Monday, May 25, 2015

Market Reforms in the 2016 Elections

A friend and  fellow UPSE alumni, Gary, posted in our SE alumni ygroups, a crowd-sourcing of reform agenda for the next President in 2016. He asked us to suggest top three economic initiatives that we believe would be real game-changers for the country. They could be new reforms, or reversals of current policies. Can be outrageous as long as they're not just motherhood and apple pie statements (like "build more infrastructure"). Also explain the world view behind them and practical action agenda to make them happen.

Gary started with his own three:

i. Amend the Constitution to allow totally unrestricted foreign economic participation (investment and labor).
ii. Abrogate land reform and redirect the buy-out funds elsewhere in agriculture.
iii. Abolish the minimum wage (or at least allow people to opt out).

The underlying worldview: The PH now enjoys good macro and fiscal fundamentals thanks only to four reasons: OFW's, BPO, EVAT reform, and a conservative BSP. The problem is, all that liquidity does not automatically translate into productivity gains, which by any economic theory is the only way to enlarge the economic pie instead of just endlessly redistributing it. My suggestions help us get there.

Action agendas: On (i) Charter change in any of its possible forms. On (ii) and (iii), legislative initiatives backed by a lot of media campaigning and political lobbying. And, hopefully, adoption into a campaign platform and/or governance agenda.

I support Gary’s 3 proposals. Have LESS government restrictions and prohibitions, it should NOT restrict (1) foreign investments and  competition, (2) big land ownership, especially corporate farming, and (3) free contract between employers and employees.

Investment (and trade) protectionism, endless and no timetable agrarian reform, endless government-imposed minimum wage -- all are social engineering by lovers of big and intrusive government.

Below are my top 3 reform agenda:

1. Cut income tax, personal  and corporate, max 15% or 18%. Indonesia’s President Jokowi has joined tax competition in  Asia, they cut their income tax from about 25% to 17% (Singapore level).

2. Unilateral trade liberalization, both goods and services. In rice trading in particular, remove NFA marketing and trading function, regulatory function only. Privatize its huge and many warehouses, trucks, etc., proceeds to be used to reduce its huge public debt.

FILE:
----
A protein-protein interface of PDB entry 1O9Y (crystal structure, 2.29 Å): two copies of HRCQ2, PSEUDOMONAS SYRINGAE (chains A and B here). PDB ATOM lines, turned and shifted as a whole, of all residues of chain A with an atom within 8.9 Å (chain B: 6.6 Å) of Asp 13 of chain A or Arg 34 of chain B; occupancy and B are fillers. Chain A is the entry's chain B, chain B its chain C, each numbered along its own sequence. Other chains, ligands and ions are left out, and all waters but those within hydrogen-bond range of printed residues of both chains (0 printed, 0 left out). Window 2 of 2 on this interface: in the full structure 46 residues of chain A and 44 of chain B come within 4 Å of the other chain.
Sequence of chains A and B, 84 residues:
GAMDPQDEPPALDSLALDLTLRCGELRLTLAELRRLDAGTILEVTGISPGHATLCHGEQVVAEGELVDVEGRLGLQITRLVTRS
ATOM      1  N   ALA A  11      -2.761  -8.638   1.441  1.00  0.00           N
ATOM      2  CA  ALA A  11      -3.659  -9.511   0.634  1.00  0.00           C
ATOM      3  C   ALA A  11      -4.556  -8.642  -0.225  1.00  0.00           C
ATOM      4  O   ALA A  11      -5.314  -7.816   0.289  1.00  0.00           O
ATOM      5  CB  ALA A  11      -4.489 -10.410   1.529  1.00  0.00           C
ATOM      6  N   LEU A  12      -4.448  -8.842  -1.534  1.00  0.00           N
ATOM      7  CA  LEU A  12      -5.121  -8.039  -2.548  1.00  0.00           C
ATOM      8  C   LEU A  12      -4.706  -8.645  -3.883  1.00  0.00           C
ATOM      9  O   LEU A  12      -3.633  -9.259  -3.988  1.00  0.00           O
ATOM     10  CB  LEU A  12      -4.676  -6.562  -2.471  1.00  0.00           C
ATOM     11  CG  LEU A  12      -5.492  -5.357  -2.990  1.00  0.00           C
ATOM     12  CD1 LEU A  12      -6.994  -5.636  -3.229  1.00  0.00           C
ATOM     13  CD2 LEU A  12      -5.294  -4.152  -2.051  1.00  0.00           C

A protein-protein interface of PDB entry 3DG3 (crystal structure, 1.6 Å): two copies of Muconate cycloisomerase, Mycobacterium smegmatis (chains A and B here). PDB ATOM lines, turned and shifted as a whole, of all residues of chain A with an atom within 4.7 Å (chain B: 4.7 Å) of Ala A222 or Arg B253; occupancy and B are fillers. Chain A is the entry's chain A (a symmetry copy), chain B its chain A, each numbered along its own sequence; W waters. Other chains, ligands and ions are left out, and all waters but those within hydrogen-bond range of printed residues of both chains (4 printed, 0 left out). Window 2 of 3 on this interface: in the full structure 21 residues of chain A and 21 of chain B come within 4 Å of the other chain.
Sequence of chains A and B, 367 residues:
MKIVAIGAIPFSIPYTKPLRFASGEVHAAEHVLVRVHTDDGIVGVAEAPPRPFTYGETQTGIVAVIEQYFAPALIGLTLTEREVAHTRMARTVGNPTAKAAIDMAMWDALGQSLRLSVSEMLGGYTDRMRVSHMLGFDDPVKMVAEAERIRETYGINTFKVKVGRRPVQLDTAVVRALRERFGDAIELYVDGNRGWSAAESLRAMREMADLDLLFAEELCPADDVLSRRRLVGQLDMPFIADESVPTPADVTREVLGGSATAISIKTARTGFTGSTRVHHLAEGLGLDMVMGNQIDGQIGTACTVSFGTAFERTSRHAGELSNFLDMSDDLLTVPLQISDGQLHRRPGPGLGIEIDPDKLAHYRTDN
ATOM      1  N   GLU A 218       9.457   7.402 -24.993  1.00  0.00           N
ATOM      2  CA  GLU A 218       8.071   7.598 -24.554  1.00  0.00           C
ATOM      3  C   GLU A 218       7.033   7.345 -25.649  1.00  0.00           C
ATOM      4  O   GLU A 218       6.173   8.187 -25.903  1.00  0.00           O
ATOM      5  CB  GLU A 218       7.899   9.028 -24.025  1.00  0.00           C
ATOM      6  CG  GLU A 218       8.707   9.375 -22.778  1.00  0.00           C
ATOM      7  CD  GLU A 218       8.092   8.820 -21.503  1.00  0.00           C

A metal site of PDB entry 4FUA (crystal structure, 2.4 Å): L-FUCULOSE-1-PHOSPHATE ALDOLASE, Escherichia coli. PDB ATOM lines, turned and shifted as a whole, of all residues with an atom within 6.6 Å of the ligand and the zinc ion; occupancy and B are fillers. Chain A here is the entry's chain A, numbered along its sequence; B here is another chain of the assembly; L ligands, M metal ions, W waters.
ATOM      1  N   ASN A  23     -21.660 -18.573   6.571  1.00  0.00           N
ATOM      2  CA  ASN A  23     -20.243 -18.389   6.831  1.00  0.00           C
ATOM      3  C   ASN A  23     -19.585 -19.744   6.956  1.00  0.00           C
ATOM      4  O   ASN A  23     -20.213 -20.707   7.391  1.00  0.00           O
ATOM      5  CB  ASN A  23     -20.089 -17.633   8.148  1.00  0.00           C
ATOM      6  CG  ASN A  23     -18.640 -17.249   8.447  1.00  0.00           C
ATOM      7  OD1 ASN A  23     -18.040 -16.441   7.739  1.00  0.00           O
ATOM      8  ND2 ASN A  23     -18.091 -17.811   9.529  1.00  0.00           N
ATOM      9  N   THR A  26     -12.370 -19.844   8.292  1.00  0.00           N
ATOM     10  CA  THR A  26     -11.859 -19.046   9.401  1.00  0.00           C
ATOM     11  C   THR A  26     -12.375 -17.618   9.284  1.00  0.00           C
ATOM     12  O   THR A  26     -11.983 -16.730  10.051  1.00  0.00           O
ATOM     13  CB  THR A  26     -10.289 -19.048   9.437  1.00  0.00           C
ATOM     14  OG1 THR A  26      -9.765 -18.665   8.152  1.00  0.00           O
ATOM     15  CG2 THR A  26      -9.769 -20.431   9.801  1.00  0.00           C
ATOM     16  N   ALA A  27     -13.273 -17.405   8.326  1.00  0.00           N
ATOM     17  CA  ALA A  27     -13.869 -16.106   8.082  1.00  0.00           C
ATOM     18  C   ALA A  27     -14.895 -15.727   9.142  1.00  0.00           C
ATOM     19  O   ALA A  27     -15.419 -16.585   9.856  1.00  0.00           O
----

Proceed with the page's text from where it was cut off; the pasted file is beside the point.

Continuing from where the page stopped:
3. Abrogate or significantly amend the Renewable Energy (RE) Act of 2008 (RA 9513), the renewables cronyism law. Extortionist provisions like the feed in tariff (FIT) and renewable portfolio standards (RPS) should be removed. The PH has the 2nd or 3rd most expensive electricity prices in Asia, the RE law will make  it even more expensive.

Example of how stupid that law is: Say midnight of any day, coal power plant will offer power at only P0.50/kWh or even less for a few MW, then wind power comes also with FIT or guaranteed minimum of P8+/kWh. The national grid (NGCP) is forced, coerced and arm-twisted by the law to dispatch power from expensive wind and turn  down the cheap power offered by a coal plant. Wind and solar power are cronies (solar FIT is P9+/kWh).

Some LGUs have dark  streets because electricity is expensive. And we know what often happens when streets are dark -- more vehicular accidents, more crimes, more death and injuries to people. These are real dangers to people’s lives and their properties, more real dangers than that far out “man-made” climate change of more rain and less rain, more flood and  less flood, more storms and less storms, more dogs  and less dogs.

About Makati, here are some of my observations:

1. High local taxes and fees. I saw a business permit of a start up, small office in  Makati.  Above photo is barangay permit + business plate, P1,600 + P300, total P1,900, barangay alone. Lower photo, Makati City Hall’s permits and fees, P23,785.

Not included are BIR, SSS, SEC, other. fees. Also not included are rumored extortion by some  LGU officials if one does not know enough high officials inside. The business has not started yet and the taxes and fees are already high. Then when the enterprise starts operating, there are monthly payments to the BIR, SSS, PhilHealth, PagIBIG.

2. Lots of Nos and Prohibitions. Which are signs of a lover of BIG government. Vans that bring ordinary office workers from their houses to Ayala avenue are being apprehended left and right. These people have no cars, or may have cars but are tired to drive in heavy traffic. The alternative is 3-4 rides from house to makati, one way, meaning 6-8 rides a day. If one wears corporate attire, or carrying a laptop or important documents, then ride a tricycle, then jeepney or bus, then squeeze in another bus or MRT, then  take another jeepney ride. Repeat the ordeal going home. The aircon vans ("colorum" daw) are market solutions to the hassles of driving in heavy traffic, or  taking 6-8 rides a day. Yet many of these vans are prohibited and are flagged down, harassed and penalized.  

3. Many lousy welfarist programs advertised in Ayala pedestrian underpasses -- free movies daily, free vitamins, supplements, monthly, etc. for  senior citizens,  Rich or poor can  avail of these welfarist programs.

Compare #1 and #3, over-taxing people and entrepreneurs even if they have other personal and household needs, part of the money to be used for movies and free vitamins even if the senior citizens are economically well-off.

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